5 Reasons NOT to Become a Professional Photographer

Excerpts from the book ’66 Reasons NOT to Become a Professional Photographer’. Head to Kickstarter to order a copy before the fully backed campaign ends on Saturday 24 October.

This is a how-NOT-to article; it will expose you to the things they never mention in the art-school brochure. Unlike other articles, this one has no answers, but it will lay out some realities that professional photographers face every day.


Imagine a perfect day with a pink sunrise, no wind, rent-a-puff clouds. Maybe your model or groom is especially photogenic or the flock of bluefooted boobies you’ve been tracking finally lands across from you. You run home and burst through the door calling out, “Honey, I’m home and I just took the best picture EVER!”

You have just experienced a perfect day…That doesn’t mean your pictures still don’t suck. We all arrive home from perfect days and in an hour we can have all those new images up on our homepage. Don’t do that.

I have a theory: Fresh photographs have the potential, over time, to turn into wine or vinegar. The problem is we won’t know which until we’ve gotten some distance from the pictures.

I have found that if I put my photos in the proverbial cellar and let them mature I’ll have much more perspective.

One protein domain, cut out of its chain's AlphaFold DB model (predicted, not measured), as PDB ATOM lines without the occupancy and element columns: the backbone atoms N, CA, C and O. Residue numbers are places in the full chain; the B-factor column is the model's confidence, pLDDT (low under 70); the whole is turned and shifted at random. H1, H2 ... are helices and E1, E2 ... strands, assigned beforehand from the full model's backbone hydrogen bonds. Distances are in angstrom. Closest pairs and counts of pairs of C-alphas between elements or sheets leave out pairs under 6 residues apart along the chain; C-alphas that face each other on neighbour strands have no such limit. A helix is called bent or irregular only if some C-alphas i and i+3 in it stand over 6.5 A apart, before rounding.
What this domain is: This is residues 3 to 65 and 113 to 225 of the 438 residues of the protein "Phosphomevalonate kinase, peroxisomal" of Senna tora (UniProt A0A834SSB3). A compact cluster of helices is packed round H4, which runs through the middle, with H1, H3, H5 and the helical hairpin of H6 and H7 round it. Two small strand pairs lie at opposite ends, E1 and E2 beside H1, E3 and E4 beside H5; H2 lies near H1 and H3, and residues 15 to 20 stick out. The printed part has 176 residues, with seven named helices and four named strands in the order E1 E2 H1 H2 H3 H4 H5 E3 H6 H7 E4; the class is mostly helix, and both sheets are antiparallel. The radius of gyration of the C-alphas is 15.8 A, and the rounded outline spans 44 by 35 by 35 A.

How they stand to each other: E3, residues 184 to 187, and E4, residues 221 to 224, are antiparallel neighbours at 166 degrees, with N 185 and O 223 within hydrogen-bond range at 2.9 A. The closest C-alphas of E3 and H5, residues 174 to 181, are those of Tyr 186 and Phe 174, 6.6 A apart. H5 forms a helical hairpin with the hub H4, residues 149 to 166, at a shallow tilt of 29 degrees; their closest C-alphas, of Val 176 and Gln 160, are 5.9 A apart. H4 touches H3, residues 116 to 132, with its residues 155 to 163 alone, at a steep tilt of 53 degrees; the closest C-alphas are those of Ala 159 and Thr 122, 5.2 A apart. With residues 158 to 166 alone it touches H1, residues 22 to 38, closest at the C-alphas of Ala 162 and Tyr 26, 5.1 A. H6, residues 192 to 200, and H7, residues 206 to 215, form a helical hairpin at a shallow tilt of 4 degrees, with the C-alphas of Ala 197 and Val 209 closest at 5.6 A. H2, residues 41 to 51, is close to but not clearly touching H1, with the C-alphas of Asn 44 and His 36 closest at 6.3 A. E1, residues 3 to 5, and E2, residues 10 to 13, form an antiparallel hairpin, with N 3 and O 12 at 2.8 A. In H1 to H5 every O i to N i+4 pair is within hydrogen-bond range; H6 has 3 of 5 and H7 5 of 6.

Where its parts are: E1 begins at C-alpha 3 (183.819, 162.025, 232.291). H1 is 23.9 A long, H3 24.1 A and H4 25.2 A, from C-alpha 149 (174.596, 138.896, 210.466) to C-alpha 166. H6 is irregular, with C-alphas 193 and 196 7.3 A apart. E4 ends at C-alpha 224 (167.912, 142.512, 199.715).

Especially if I thought that image was Moonrise revisited the day I took it. The time period varies, but after a few days with my digital pics or sometimes a few weeks with my film negatives, the new-photosmell associated with the experience wears off. I can then view the images with more objective eyes. I’m always surprised how many turn to vinegar, and which ones age nicely and become my favorite vintages.


Most of our subjects survive being shot and captured. Any monkey with an iPhone can shoot pics. Take this challenge: I dare you to remove the terms “shoot” and “shooting” from your vocabulary and totally replace them with “photograph” and “photographing.” I assure you it will be one of the hardest things you do! But don’t blame me when you’re heard walking around the studio saying “shoot … fuck” like a guy with Tourette’s.


To paraphrase Julius Shulman, “We are not hunting. We are not shooting. We make photographs.”


Have you ever been late to your meeting at 1234 East Main Street and when you get there you realise that bitch Siri took you to 1234 WEST Main Street? Do the math, you have 24 blocks to look like an even bigger moron, and when you arrive you really can’t blame the girl in your phone.

‘Scout everything’ is my mantra. Scout every location you can get access to. Go the day before and walk around. This way you’ll miss the U-turn, get lost and find out your mobile phone doesn’t have any bars before the models arrive. Find your angles and your backgrounds, see if you need a ladder, and find the electrical outlets and bathrooms. Ask if you can move trashcans, cars, or even trim trees. This can all be done the day before or even an hour before the client, model or wedding party arrives, but it doesn’t work if you all arrive at the same time. If you’re a wedding photographer, attend the rehearsal and meet the players.


The ASMP location checklist for architecture is a great resource.